To line up this new year with some visual enthusiasm and inspiration, I have decided to dig into my ”To digitalize” box. It’s a big fluffy one (for dust does fluff after a while of not forcing it to get out, take a stroll outside). Just as I opened the box, some good ol’ shots of good ol’ mosques came up. Mosques from Cambodia, often left on the side of the prayers, left to fluffy dust and collapsing sands. Continue reading
A tall woman. A pendant made out of gold, or at least a golden shade, applied later, applied for better. Finger waves. A touch of rouge. A certain elegance in the way the hand uncertainly hangs on the body. And just pure elegance holding on to the whole pose, holding together the whole picture, holding together the two young ladies. Meet Ly Mah in her seventeen. Meet her as an introduction to a series of family sagas I have long been willing to share.
Recently I had to bring a little bit more of my very own self into the ethnography, through a seminar on Writing Ethnography and its genres, and the auto-ethnography model of Zora Hurston ‘’Mules and Men’’. I took up the challenge by revisiting an old piece from the Clichés Chams column that I was, back then, writing for the online news media Kaset. The article was all about Mei Bi, a character completely real, gone complete legend over Cham-landia. At the time, and within the journalistic frame, it would have been irrelevant and out of place to bring my own experience in the foreground of the story. But as the tale unfolds, as I was following up all through the years – all through the roads – all through the legends – the life of Mei Bi, it became more and more personal. Until the end revealed to be nothing else but a close up on this entirely personal quest, without me even knowing about it… Continue reading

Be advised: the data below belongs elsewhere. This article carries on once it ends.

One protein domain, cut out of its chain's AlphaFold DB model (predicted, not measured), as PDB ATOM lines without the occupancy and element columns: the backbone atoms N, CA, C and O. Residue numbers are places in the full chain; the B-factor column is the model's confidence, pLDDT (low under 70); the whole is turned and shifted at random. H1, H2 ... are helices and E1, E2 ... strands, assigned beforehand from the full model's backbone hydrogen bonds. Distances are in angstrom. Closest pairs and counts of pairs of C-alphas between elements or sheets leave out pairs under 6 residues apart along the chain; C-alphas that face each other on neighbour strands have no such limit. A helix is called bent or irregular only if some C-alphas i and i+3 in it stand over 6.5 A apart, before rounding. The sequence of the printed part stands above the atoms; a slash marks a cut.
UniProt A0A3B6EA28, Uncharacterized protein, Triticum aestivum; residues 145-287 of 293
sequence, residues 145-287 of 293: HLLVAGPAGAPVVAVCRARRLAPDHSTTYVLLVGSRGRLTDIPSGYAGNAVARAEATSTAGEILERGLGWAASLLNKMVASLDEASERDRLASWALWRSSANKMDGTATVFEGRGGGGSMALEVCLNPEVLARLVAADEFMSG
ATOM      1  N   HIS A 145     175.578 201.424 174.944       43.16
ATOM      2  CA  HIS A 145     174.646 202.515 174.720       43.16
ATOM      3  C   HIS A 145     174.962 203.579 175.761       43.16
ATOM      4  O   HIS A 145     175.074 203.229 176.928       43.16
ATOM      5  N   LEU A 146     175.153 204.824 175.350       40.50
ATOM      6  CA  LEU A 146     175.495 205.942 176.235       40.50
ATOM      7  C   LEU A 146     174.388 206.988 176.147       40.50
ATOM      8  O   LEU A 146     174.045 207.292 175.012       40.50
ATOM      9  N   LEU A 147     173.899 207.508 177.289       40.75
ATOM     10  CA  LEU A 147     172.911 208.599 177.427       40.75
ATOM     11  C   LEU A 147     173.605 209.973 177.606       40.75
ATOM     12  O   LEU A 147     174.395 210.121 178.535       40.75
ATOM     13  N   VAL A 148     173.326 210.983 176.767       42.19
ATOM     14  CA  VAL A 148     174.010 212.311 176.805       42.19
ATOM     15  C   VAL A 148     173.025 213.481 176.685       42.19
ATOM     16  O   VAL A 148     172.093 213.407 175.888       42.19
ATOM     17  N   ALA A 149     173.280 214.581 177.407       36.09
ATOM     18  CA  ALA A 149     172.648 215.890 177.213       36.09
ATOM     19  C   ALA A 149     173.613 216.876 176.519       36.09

The stress of last-minute preparations is palpable. Suitcases and passengers get all piled up with precipitation in a Toyota Camry heading towards Pochentong airport. Ahmat leaves Kilometre 9 in a bad mood: he did tell the women not to be long as he wanted to pray one last time before departing… “Once there [at the airport], there is nowhere to pray. When we depart for Hajj [pilgrimage to Mecca], there are so many other Muslims that we all end up praying in the car park, but now, today, it’s different, what am I supposed to do now, pray alone on my own?!!” Continue reading